U.S. seeks patriotic computer geeks for help in cyber crisis

BOSTON Wed Oct 31, 2012 1:20pm EDT

Department of Homeland Security (DHS) researchers use advanced modeling and simulation equipment as they work on the DHS Control Systems Security Program (CSSP) in this handout photo taken April 28, 2010 at the Idaho National Laboratory in Idaho Falls, Idaho. REUTERS/Chris Morgan/Idaho National Laboratory

Department of Homeland Security (DHS) researchers use advanced modeling and simulation equipment as they work on the DHS Control Systems Security Program (CSSP) in this handout photo taken April 28, 2010 at the Idaho National Laboratory in Idaho Falls, Idaho.

Credit: Reuters/Chris Morgan/Idaho National Laboratory

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BOSTON (Reuters) - The Department of Homeland Security is considering setting up a "Cyber Reserve" of computer security experts who could be called upon in the event of a crippling cyber attack.

The idea came from a task force the agency set up to address what has long been a weak spot - recruiting and retaining skilled cyber professionals who feel they can get better jobs and earn higher salaries, in the private sector.

"The status quo is not acceptable," DHS Deputy Secretary Jane Holl Lute told Reuters in a recent interview. "We are not standing around. There is a lot to do in cyber security."

Lute said she hopes to have a working model for a Cyber Reserve within a year, with the first members drawn from retired government employees now working for private companies. The reserve corps might later look to experts outside of government.

The United States has become increasingly vocal about the need to beef up cyber defenses as Iranian hackers have repeatedly attacked the nation's three biggest banks over the past year, raising the stakes in a long-running battle to protect private companies from digital attacks.

The detonation of a cyber "time bomb" at Saudi Arabia's state-owned oil company in August caused unprecedented damage at a private company, pulling 30,000 PCs out of service and raising concerns that similar attacks could occur in the United States.

Defense Secretary Leon Panetta said on October 11 that the country faces a potential "cyber Pearl Harbor" and that foreign groups have gained access to computer systems that control critical U.S. infrastructure, such as chemical, electricity and water plants.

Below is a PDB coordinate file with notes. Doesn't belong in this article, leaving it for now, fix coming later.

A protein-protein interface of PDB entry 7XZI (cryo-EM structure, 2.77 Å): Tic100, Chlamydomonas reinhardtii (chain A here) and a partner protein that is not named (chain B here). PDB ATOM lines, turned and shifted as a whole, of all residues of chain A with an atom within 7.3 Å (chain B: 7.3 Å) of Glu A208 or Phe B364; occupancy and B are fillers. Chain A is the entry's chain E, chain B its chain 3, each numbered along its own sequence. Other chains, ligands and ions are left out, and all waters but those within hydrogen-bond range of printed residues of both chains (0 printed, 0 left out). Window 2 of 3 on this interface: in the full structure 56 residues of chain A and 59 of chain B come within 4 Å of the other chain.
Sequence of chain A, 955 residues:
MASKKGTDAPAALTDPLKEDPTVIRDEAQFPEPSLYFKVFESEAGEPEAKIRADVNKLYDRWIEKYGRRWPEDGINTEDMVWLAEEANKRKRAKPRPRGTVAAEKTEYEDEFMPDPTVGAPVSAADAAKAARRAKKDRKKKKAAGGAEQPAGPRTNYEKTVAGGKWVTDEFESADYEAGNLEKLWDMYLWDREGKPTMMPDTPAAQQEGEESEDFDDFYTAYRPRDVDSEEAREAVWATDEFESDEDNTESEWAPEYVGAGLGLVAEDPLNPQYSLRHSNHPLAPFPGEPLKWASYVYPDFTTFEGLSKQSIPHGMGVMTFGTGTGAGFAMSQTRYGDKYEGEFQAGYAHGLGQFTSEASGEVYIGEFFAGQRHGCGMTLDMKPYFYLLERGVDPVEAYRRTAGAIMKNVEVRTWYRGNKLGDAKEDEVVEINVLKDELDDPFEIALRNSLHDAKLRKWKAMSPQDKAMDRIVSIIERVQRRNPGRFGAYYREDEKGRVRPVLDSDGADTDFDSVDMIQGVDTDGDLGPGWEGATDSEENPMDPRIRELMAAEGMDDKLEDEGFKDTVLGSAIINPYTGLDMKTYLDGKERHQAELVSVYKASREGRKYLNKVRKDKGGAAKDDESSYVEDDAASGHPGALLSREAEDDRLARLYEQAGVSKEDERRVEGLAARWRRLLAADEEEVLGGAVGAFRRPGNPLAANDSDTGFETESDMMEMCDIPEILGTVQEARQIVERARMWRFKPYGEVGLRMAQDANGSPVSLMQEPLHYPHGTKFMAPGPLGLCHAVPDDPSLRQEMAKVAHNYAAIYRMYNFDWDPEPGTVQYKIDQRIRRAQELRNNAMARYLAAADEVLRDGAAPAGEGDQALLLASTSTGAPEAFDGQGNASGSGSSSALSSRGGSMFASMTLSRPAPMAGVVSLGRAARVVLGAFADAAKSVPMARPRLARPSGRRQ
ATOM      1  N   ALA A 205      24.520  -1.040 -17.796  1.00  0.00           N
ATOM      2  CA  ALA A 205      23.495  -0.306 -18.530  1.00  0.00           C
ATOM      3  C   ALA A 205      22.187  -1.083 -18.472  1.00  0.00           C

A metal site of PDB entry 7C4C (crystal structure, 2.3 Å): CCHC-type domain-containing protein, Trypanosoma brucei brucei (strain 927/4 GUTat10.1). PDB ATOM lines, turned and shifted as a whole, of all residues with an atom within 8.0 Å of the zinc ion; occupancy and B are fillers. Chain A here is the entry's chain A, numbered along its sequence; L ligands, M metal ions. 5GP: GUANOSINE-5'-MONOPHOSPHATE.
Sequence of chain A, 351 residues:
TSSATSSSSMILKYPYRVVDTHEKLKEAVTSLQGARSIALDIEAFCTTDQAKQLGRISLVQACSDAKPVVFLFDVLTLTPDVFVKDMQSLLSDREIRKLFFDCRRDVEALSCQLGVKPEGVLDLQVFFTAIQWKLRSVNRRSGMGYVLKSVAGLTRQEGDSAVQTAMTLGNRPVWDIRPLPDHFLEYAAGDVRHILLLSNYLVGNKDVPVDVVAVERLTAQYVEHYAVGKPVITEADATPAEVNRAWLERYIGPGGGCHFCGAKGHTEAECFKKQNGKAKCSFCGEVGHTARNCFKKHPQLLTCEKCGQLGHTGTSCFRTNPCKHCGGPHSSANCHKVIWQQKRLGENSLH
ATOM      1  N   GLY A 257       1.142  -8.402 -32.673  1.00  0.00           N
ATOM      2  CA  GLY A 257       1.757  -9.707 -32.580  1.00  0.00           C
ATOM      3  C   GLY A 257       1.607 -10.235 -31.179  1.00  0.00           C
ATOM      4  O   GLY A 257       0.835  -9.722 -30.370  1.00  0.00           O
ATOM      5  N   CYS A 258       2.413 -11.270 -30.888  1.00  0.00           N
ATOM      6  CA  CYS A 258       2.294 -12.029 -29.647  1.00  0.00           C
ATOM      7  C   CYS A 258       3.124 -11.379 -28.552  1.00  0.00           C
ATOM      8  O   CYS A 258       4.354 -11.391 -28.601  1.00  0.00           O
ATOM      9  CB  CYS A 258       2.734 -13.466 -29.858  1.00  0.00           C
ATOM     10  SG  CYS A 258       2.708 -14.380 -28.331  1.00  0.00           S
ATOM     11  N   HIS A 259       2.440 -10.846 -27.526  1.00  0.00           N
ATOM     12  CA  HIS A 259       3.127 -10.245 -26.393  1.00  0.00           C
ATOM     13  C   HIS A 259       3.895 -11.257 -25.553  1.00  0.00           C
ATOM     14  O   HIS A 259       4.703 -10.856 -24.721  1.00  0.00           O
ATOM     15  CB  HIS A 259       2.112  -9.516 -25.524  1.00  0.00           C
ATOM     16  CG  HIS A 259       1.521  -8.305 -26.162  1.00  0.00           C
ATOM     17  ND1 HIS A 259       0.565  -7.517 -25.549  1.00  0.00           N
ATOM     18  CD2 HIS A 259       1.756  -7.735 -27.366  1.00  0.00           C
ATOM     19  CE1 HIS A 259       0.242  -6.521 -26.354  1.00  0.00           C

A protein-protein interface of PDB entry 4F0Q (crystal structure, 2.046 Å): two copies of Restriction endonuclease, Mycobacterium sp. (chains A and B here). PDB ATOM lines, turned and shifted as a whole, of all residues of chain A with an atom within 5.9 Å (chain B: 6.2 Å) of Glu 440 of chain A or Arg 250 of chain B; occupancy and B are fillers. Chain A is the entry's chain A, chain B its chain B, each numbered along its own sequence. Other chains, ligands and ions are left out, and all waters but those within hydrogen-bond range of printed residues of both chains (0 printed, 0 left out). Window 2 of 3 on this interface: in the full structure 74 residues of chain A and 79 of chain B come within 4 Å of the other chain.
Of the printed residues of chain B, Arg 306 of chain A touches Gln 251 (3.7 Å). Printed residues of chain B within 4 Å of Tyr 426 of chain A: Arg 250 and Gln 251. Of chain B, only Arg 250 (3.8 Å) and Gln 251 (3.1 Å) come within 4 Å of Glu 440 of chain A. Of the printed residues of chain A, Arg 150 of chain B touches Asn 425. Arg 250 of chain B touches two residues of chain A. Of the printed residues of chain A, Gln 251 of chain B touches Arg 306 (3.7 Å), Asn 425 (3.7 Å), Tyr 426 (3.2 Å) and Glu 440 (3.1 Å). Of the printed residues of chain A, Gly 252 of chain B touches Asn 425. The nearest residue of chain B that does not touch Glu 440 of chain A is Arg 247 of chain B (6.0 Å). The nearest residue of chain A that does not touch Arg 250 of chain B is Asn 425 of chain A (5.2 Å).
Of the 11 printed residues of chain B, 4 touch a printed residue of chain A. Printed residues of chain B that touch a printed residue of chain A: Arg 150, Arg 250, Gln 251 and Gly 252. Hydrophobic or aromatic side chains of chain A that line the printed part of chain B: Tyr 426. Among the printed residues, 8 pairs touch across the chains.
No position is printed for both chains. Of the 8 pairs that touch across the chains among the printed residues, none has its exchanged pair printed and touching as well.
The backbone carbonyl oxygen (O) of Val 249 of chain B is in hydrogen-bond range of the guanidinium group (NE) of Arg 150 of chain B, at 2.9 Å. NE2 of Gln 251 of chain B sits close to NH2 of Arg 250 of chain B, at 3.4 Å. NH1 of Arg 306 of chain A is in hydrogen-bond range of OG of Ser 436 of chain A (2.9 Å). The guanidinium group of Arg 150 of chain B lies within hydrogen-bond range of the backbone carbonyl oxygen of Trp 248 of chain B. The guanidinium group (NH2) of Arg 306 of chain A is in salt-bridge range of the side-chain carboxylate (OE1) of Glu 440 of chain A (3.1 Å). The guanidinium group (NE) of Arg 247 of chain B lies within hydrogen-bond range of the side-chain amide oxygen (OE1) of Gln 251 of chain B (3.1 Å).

The Department of Homeland Security has had trouble attracting and retaining top cyber talent since it was created after 9/11 in a massive merger of 22 agencies in 2002. In its early days, the DHS farmed out cyber work to contractors so it could quickly get systems running to improve national security.

As a result, the agency tends to award the most coveted cyber jobs to outside contractors. Those positions include forensics investigators, posts on "flyaway teams" that probe suspected cyber attacks and intelligence liaisons.

"It's not the money that makes people go to the contractors. It's the cool jobs," said Alan Paller, co-chair of the DHS task force. "People want the excitement."

The task force advised the DHS to give more exciting cyber work to government workers to help with retention.

NSA VS DHS

Over the past decade, only 3 percent of students who won scholarships through a prestigious government-funded program known as CyberCorps have taken jobs with DHS. In contrast, nearly a third chose the National Security Agency, according to the task force.

Tony Sager, a task force member and former NSA senior official, said the military intelligence agency has a strong "brand" that opens doors for recruiters.

"DHS doesn't have that sense of 'Wow,'" he said. "There are plenty of cool jobs at DHS. The job is identifying them."

The NSA has spent decades building cachet with university students through on-campus programs and, more recently, with children through cartoon puzzles on the Web. Once people join the NSA, they typically stay for a long time, said Sager, who retired this year after 34 years at the agency.

The DHS task force recommended it set up two-year cyber programs at community colleges to train large numbers of people and encourage military veterans to participate. Lute said the first of those programs could start next year.

Jeff Moss, who co-chairs the task force, said the community college programs would produce more graduates than needed, but the question is how many of them would want to work for DHS.

"Hopefully we'll get our fair share," said Moss, who founded the Def Con hacking convention 20 years ago during a summer break before he started law school.

The DHS may need to boost salaries as well. One former agency official who left government for a job with a private company said that some staff quit DHS jobs, then were immediately returned as employees for outside contractors.

"On Friday they are a government employee working making $80,000 a year. On Monday they are a contractor at the same desk and the government is paying them roughly $150,000," he said.

(Reporting By Jim Finkle; Editing by Tiffany Wu and Andre Grenon)

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Comments (2)
ARJTurgot2 wrote:
Ah, yet another cyber security initiative. My bet is Alan Paller throws up his hands and walks away within 6 months. The problem isn’t Paller, or the geeks, it’s the IT managers that run these shops, and especially the executives above them. DHS is a mess, Napolitano is a political hack and more than a bit weird. Start with that, and not much can be done, even by good guys like Paller. It’s a problem that can’t be spun, and most senior execs anymore don’t know much but spin.

Oct 31, 2012 2:52pm EDT  --  Report as abuse
tmc wrote:
Putt’s law: There are two types of people in IT. Those who manage what they don’t know, and those who know what they don’t manage.

Oct 31, 2012 4:52pm EDT  --  Report as abuse
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